The secondary outcomes of the study were: Body mass index (BMI), change from baseline in abdominal obesity, change from baseline in elevated triglycerides, change from baseline in reduced HDL, change from baseline in elevated blood pressure and change from baseline in elevated fasting glucose after 3 months and after 6 months of intervention.

An electronic weight scale (model 770: Seca, Germany) was used to measure the participants’ weight to the nearest 0.1 kg. While the participants were asked to stand still without shoes, a measuring tape was utilized to measure their lightly clothed height to the nearest 0.5 cm. The formula used for calculating BMI was as following: BMI = weight(kg)/height(m2) [16]. The measurements were collected at baseline, after 3 months and after 6 months.

Waist circumference (WC) was measured midway above umbilical between the distal border of the lowest rib and the superior border of the iliac crest at the end of a normal expiration. Measurements were done with the participant in upright position, without clothes, both feet touching the ground, and arms hanging freely. A non-elastic tape measure was placed directly on the skin on the waist line without putting pressure on the abdominal wall [17, 18].

Blood pressure (BP) was measured by the researcher using an MDF Desk Mercury Sphygmomanometer (Model No: MDF 800), with cuff sizes based on measured arm circumference. Blood pressure checked after participants were asked to sit and take rest for 10 min. The measurements were collected at baseline, after 3 and after 6 months.

Blood samples were obtained after participants fasted overnight (8–10 h). Blood samples were analyzed in the laboratory department of one of the two main public hospitals in Erbil city, the Rzgary Teaching Hospital. The serum analyzed by the same laboratory and by the same device (BIOTECNICA BT4500 Full Automated Chemistry Analyser, 2016).

Sample size and data analysis

Population size of Erbil governorate (for finite population correction factor or fpc) (N): 1,500,000, hypothesized % frequency of outcome factor in the population (p):35%+/− 5, confidence limits as % of 100 (absolute +/− %) (d): 5% and the design effect (for cluster surveys-DEFF): 2. For the confidence level of 95%, the sample size for estimation of the prevalence of MetS was estimated to be 699, for the convenience of the sample, 700 healthy apparent adults was taken. Sample size was calculated by n = [DEFF*Np(1-p)]/ [(d2/Z21-α/2*(N-1) + p*(1-p)]. Results from OpenEpi, Version 3, open-source calculator—SSPropor.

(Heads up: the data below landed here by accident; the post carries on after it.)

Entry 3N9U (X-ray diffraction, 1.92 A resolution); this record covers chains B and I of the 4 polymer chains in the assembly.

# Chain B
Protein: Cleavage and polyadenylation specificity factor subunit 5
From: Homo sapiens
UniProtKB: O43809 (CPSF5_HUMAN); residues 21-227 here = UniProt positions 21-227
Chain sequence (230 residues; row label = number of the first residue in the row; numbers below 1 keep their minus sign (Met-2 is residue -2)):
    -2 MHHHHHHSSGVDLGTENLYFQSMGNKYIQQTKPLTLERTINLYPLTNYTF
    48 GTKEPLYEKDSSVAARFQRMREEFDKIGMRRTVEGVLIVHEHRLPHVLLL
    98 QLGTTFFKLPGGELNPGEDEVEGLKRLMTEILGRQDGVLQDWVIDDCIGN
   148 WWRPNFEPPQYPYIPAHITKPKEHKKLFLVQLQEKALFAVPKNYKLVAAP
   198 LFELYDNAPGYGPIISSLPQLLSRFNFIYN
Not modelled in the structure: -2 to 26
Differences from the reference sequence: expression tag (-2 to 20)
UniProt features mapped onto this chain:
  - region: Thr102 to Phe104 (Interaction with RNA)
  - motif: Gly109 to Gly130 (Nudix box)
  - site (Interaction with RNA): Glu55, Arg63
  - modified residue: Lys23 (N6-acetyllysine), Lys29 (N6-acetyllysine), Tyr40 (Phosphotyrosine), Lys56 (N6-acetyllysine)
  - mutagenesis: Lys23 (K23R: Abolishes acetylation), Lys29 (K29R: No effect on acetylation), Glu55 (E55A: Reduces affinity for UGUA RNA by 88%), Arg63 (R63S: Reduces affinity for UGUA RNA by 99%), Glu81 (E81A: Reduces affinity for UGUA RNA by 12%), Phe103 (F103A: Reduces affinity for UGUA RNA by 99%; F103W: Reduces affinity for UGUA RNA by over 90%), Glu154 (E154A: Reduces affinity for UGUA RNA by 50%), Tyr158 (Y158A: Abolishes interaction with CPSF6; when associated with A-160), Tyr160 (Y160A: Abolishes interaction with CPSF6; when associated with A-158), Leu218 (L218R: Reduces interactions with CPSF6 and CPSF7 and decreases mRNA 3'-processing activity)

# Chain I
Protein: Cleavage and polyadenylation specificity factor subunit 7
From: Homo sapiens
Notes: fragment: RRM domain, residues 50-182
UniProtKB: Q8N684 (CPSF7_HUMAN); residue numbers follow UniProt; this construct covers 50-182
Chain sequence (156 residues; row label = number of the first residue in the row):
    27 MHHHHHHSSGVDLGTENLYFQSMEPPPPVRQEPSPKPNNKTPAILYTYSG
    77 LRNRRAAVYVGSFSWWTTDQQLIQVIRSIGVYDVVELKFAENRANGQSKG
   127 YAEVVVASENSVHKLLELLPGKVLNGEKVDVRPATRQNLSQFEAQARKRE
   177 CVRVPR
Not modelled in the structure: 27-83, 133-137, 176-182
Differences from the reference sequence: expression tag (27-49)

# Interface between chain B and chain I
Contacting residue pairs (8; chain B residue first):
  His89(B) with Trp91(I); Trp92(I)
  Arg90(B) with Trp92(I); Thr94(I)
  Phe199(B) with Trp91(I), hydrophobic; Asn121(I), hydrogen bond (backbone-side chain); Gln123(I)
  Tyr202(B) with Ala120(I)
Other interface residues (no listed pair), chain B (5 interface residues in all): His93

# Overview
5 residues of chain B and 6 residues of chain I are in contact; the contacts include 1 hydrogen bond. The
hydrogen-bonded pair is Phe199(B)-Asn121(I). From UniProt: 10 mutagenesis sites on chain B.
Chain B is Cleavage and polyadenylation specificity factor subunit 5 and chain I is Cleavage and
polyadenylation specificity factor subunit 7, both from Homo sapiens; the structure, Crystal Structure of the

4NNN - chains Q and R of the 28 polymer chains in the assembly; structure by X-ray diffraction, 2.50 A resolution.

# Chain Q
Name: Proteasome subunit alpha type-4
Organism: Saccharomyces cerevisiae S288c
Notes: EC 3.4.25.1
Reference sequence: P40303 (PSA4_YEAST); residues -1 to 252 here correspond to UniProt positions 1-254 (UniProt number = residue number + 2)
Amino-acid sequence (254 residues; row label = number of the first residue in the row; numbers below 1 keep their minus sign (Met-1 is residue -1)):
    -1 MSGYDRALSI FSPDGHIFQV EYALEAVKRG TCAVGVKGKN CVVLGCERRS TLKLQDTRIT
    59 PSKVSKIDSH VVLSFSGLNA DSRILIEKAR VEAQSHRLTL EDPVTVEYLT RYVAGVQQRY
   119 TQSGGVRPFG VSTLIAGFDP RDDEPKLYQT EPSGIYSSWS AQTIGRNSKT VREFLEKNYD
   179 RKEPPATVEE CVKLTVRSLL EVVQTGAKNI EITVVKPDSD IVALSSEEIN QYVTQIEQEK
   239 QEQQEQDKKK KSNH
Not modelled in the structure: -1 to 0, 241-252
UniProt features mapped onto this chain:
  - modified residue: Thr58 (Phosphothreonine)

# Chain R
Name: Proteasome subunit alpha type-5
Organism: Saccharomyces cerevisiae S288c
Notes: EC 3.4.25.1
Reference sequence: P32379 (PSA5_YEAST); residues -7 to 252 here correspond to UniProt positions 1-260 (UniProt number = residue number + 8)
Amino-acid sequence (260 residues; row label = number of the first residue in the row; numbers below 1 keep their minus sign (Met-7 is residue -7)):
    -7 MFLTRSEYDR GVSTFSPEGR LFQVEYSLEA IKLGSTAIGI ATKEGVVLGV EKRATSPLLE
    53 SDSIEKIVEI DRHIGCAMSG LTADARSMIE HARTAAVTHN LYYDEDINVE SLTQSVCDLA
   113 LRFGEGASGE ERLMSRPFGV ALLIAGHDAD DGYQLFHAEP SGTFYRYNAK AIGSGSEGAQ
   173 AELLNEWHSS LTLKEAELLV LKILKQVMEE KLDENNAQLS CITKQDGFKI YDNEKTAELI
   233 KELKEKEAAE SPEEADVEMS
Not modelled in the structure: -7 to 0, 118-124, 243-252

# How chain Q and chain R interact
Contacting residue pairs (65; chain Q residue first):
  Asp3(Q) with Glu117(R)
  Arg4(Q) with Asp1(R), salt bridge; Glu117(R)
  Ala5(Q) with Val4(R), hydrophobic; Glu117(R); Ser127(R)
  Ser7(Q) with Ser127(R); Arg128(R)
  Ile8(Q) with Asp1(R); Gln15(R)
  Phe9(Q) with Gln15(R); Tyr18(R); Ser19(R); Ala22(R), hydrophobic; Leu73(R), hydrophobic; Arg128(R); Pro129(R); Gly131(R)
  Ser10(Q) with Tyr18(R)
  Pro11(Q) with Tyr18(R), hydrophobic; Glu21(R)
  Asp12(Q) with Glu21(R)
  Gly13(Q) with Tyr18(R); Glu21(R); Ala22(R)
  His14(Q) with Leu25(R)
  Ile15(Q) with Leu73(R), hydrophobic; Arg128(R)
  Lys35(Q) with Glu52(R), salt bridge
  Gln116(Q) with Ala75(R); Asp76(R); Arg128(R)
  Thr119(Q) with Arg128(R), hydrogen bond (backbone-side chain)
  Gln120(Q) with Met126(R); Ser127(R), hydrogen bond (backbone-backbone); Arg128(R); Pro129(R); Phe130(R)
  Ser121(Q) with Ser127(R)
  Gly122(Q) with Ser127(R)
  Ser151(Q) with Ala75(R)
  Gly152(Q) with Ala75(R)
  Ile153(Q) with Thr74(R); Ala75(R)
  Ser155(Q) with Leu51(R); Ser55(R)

Data on baseline characteristics of participants were expressed as means ± SD and/ or frequencies and percentage. The data were checked for normal distribution by Shapiro-Wilk test; the p-value was 0.10 which indicates that the data were normally distributed. The study used t-test and Chi square test of association to compare baseline characteristics between both diet programs. When the expected count more than 20% of the cells of the table was less than 5, Fisher exact test was used. One-way repeated measure ANOVA was used to compare differences of metabolic dependent variables by the time points, at baseline, after 3 months and after 6 months of intervention. To check whether our non-significant results between LCD and LFD groups were due to a lack of statistical power, we conducted post hoc power analyses using GPower computer program (Faul & Erdfelder, 1992) version 3.1.9.6 with power (1 - β) set at 0.89, medium effect size = 0.50 and α = 05, two-tailed. This shows that sample size would have to increase up to N = 169; LCD = 85 and LFD = 84, in order for group differences to reach statistical significance at the 0.05 level. Thus, it is unlikely that our negative findings can be attributed to a limited sample size. A p-value of ≤0.05 was considered as the level of significance for all analyses. The Statistical Package for the Social Sciences (SPSS) software, version 22 was used for data analysis.

Results

In this study, 700 apparently healthy adult participant were recruited for the study; 411 of them did not met the inclusion criteria, versus 289. Out of those 289 obese participants, 169 of them agreed to participate in the intervention program. They are assigned non-randomly to either LCD or LFD groups. Among those participated in the intervention, 34 of them were unable to attend the group sessions, 17 of them were unable to tolerate the diet programs and 24 of them were regarded as non-respondents. The details of the participants who were randomly assigned and completed the period of intervention of each diet program are illustrated in Fig. 1.

Fig. 1
figure1

Flow diagram of the progress through the phases of a parallel randomized trial of two groups

Both LCD group 54 (57.4%) and LFD 40(42.6%) group of adults were completed the 6 months of dietary intervention. No statistically significant differences of the gender, ages and anthropometric measures at the baseline were found between LCD and LFD (p > 0.05). The descriptive statistics of the gender, age and anthropometric measurements of participants of both groups at the baseline are shown in the Table 2.